Escape, and you live to fight another day. Or at least a couple of hours. The Forest currently piles on the enemies a little too thickly, to the point that it's difficult to go 10 minutes without seeing one. This is a problem when you're building stuff. Case in point: I've never been able to survive long enough to sleep in a shelter I've built and thus save my progress; the cannibals always find me first. (I hear that sleeping is bugged right now anyway.) My death in the opening paragraph? That was but moments before I'd planned to sleep in the little hunter's shack I'd just finished. Developer Endnight Games might do well to limit thine own appearance of cannibals based on whether it's night or day.
The Forest is a nice counterpart to DayZ's heavy emphasis on interactions with other players. Here, it's just you against the world. Given time, the game might even be great. But right now the glitches are almost as common as the cannibals, whether it's little stuff like seeing logs float well away from where they're supposed to be when you're building something or more pressing concerns such as the water-walking baddies. Only seconds after I booted it up for the first time, I was stuck in a rock-bashing animation that couldn't be fixed without a full restart. It's a lot better than you normally get with games labeled "alpha" these days, but it's an alpha nonetheless. Now if you don't mind, I'd like to get back to playing.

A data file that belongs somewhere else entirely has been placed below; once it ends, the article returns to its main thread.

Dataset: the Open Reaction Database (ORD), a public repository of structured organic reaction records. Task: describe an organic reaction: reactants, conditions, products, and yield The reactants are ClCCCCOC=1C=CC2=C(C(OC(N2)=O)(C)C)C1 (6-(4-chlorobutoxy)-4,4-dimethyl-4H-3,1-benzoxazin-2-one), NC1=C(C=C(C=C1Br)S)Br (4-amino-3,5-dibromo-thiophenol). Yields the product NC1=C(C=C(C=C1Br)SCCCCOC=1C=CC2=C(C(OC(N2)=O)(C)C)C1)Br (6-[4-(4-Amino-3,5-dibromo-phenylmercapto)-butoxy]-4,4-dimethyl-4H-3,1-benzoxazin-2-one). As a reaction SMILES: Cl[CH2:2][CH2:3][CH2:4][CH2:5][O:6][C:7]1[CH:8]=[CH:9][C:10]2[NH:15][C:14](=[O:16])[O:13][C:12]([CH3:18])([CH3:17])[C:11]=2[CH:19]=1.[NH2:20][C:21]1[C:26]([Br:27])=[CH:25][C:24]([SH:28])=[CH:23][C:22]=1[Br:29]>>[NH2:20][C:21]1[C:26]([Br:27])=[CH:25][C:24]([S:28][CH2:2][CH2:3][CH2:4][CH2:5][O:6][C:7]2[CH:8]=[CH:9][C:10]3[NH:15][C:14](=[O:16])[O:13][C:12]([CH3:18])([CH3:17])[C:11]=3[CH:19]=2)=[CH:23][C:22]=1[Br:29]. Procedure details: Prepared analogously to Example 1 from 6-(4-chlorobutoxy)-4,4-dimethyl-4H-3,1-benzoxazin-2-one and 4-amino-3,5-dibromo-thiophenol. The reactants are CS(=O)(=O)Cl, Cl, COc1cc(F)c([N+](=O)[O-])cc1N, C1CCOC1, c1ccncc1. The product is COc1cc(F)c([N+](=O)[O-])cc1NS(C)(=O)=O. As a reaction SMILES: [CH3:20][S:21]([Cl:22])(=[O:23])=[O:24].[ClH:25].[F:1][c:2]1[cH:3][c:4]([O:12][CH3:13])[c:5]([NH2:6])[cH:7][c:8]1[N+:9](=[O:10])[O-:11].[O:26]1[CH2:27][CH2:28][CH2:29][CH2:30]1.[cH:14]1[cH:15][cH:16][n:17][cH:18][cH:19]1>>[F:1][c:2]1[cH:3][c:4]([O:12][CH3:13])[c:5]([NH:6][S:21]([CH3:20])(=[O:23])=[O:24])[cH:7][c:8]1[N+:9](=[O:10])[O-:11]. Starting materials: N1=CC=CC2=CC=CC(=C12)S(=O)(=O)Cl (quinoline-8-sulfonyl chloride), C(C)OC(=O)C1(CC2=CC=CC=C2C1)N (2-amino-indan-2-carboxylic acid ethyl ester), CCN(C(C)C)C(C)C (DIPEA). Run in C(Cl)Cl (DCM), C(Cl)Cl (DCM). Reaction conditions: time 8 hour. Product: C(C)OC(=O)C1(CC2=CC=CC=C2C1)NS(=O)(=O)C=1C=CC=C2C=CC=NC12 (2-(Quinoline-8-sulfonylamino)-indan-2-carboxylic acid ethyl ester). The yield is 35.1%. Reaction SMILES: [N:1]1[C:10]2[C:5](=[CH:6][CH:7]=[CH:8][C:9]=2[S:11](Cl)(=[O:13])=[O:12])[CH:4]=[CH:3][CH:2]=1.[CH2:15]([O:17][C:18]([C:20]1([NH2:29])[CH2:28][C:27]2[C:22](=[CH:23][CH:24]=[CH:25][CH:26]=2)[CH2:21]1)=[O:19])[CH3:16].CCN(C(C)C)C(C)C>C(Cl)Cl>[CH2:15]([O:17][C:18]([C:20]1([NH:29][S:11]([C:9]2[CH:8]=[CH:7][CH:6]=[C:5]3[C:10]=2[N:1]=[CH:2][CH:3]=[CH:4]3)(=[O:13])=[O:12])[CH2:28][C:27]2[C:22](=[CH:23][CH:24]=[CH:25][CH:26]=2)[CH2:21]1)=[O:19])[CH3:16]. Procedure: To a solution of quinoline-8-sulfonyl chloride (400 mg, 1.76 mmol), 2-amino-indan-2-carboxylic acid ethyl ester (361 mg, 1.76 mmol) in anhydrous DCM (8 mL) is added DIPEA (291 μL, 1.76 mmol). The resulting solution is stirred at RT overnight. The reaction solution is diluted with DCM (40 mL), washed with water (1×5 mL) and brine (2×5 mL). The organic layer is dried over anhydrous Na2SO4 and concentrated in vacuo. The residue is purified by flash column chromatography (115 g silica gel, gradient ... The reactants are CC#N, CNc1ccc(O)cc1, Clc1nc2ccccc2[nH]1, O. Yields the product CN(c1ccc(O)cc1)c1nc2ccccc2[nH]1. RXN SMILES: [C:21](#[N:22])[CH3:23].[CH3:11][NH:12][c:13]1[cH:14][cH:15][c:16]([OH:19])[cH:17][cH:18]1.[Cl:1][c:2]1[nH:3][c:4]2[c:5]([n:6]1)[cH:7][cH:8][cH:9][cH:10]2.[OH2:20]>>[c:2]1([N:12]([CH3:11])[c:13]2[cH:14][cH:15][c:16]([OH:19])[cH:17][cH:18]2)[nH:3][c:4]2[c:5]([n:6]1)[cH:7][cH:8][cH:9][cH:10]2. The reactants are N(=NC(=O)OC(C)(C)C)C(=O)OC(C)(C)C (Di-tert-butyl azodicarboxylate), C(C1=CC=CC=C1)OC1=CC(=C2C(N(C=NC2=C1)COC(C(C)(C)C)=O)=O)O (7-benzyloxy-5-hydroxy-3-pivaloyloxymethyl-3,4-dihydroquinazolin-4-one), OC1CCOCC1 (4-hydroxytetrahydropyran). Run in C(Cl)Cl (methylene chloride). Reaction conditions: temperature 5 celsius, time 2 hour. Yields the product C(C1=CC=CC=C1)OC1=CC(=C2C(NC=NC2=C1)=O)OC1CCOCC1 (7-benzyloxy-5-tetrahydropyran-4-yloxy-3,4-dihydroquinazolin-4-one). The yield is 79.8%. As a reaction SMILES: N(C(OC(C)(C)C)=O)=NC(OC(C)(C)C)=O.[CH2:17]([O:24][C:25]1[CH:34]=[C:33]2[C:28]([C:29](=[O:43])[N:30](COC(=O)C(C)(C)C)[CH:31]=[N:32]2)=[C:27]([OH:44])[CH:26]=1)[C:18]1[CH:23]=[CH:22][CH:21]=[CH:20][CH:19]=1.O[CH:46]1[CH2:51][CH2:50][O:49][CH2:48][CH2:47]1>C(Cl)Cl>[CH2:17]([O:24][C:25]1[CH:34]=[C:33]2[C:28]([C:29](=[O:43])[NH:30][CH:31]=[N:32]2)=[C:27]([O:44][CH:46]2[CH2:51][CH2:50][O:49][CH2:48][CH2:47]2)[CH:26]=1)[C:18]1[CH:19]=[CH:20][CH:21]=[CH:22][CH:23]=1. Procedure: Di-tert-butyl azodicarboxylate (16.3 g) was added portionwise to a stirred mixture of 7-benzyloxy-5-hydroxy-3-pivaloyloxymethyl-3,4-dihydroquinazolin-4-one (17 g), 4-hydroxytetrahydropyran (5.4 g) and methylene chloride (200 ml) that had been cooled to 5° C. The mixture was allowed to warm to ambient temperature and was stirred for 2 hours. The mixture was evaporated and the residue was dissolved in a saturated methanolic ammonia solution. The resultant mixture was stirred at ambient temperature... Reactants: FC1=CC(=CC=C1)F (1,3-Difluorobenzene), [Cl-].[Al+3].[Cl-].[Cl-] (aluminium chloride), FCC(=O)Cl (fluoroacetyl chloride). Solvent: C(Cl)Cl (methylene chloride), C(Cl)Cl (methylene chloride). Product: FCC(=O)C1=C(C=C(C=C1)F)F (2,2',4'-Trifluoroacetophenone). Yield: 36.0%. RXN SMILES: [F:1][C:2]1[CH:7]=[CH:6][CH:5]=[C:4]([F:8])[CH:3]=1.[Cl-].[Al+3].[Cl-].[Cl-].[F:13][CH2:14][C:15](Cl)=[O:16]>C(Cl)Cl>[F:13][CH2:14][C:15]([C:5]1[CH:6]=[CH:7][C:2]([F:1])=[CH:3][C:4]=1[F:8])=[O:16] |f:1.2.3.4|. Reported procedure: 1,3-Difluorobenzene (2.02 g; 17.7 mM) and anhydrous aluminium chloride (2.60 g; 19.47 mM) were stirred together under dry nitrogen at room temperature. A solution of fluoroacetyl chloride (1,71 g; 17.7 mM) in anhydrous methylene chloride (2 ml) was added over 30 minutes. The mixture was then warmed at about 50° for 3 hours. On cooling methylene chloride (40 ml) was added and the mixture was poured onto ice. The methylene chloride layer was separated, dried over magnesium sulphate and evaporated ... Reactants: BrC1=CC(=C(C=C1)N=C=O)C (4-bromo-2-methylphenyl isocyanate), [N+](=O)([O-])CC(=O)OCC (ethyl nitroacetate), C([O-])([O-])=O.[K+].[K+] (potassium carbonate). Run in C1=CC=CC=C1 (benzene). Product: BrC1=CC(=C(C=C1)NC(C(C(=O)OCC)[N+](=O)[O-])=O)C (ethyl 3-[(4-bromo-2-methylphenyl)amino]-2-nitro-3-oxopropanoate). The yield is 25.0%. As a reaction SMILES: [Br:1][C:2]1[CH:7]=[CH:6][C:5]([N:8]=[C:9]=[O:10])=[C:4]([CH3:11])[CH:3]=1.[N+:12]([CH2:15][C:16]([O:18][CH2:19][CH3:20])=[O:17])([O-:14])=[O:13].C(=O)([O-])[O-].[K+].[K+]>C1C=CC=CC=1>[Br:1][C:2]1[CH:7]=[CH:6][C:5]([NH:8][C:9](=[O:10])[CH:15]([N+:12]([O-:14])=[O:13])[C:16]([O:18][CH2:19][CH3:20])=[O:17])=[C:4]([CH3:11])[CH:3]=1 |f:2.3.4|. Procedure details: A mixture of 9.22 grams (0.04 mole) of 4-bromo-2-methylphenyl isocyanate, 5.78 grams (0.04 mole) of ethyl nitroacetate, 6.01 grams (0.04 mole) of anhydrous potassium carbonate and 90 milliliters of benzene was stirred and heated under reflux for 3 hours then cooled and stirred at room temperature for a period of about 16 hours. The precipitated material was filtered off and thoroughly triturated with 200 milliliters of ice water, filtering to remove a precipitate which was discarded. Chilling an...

A single-player survival game that pits you against the trials of the wilderness and some hungry cannibals.
What's To Come?
Possibly a multiplayer or cooperative mode, but Endnight wants to deliver a different "feel" than DayZ and Rust.
What Does it Cost?
When Will it Be Finished?
There's currently no concrete release date.
What's the Verdict?
Despite its cannibals, The Forest delivers a survival experience that feels more "real" than many of its counterparts. You hunt, build shelters, and fight in a beautiful world that's oblivious to the action. It's largely playable in its current state, but you might want to wait a bit for the team to iron out some significant bugs and glitches.